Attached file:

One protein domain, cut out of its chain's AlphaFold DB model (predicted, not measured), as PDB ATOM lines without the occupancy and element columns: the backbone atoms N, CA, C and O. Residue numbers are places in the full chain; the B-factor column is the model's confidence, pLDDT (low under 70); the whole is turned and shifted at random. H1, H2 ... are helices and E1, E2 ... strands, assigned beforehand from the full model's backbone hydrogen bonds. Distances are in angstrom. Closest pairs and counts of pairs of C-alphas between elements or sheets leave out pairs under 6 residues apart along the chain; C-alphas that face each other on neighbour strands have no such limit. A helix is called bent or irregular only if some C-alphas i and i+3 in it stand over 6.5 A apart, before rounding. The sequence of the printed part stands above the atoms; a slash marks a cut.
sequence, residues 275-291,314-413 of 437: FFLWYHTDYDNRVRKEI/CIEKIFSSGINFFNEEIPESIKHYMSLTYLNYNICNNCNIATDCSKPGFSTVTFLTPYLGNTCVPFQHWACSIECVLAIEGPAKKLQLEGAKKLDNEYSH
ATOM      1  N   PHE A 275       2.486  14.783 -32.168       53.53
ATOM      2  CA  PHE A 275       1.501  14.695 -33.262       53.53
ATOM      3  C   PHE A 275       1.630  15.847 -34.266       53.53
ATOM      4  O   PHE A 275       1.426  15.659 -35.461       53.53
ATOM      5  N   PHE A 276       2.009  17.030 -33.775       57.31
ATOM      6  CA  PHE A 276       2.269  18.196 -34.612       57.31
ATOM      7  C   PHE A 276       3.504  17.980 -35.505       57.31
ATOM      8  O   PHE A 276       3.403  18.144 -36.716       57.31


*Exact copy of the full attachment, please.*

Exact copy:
One protein domain, cut out of its chain's AlphaFold DB model (predicted, not measured), as PDB ATOM lines without the occupancy and element columns: the backbone atoms N, CA, C and O. Residue numbers are places in the full chain; the B-factor column is the model's confidence, pLDDT (low under 70); the whole is turned and shifted at random. H1, H2 ... are helices and E1, E2 ... strands, assigned beforehand from the full model's backbone hydrogen bonds. Distances are in angstrom. Closest pairs and counts of pairs of C-alphas between elements or sheets leave out pairs under 6 residues apart along the chain; C-alphas that face each other on neighbour strands have no such limit. A helix is called bent or irregular only if some C-alphas i and i+3 in it stand over 6.5 A apart, before rounding. The sequence of the printed part stands above the atoms; a slash marks a cut.
sequence, residues 275-291,314-413 of 437: FFLWYHTDYDNRVRKEI/CIEKIFSSGINFFNEEIPESIKHYMSLTYLNYNICNNCNIATDCSKPGFSTVTFLTPYLGNTCVPFQHWACSIECVLAIEGPAKKLQLEGAKKLDNEYSH
ATOM      1  N   PHE A 275       2.486  14.783 -32.168       53.53
ATOM      2  CA  PHE A 275       1.501  14.695 -33.262       53.53
ATOM      3  C   PHE A 275       1.630  15.847 -34.266       53.53
ATOM      4  O   PHE A 275       1.426  15.659 -35.461       53.53
ATOM      5  N   PHE A 276       2.009  17.030 -33.775       57.31
ATOM      6  CA  PHE A 276       2.269  18.196 -34.612       57.31
ATOM      7  C   PHE A 276       3.504  17.980 -35.505       57.31
ATOM      8  O   PHE A 276       3.403  18.144 -36.716       57.31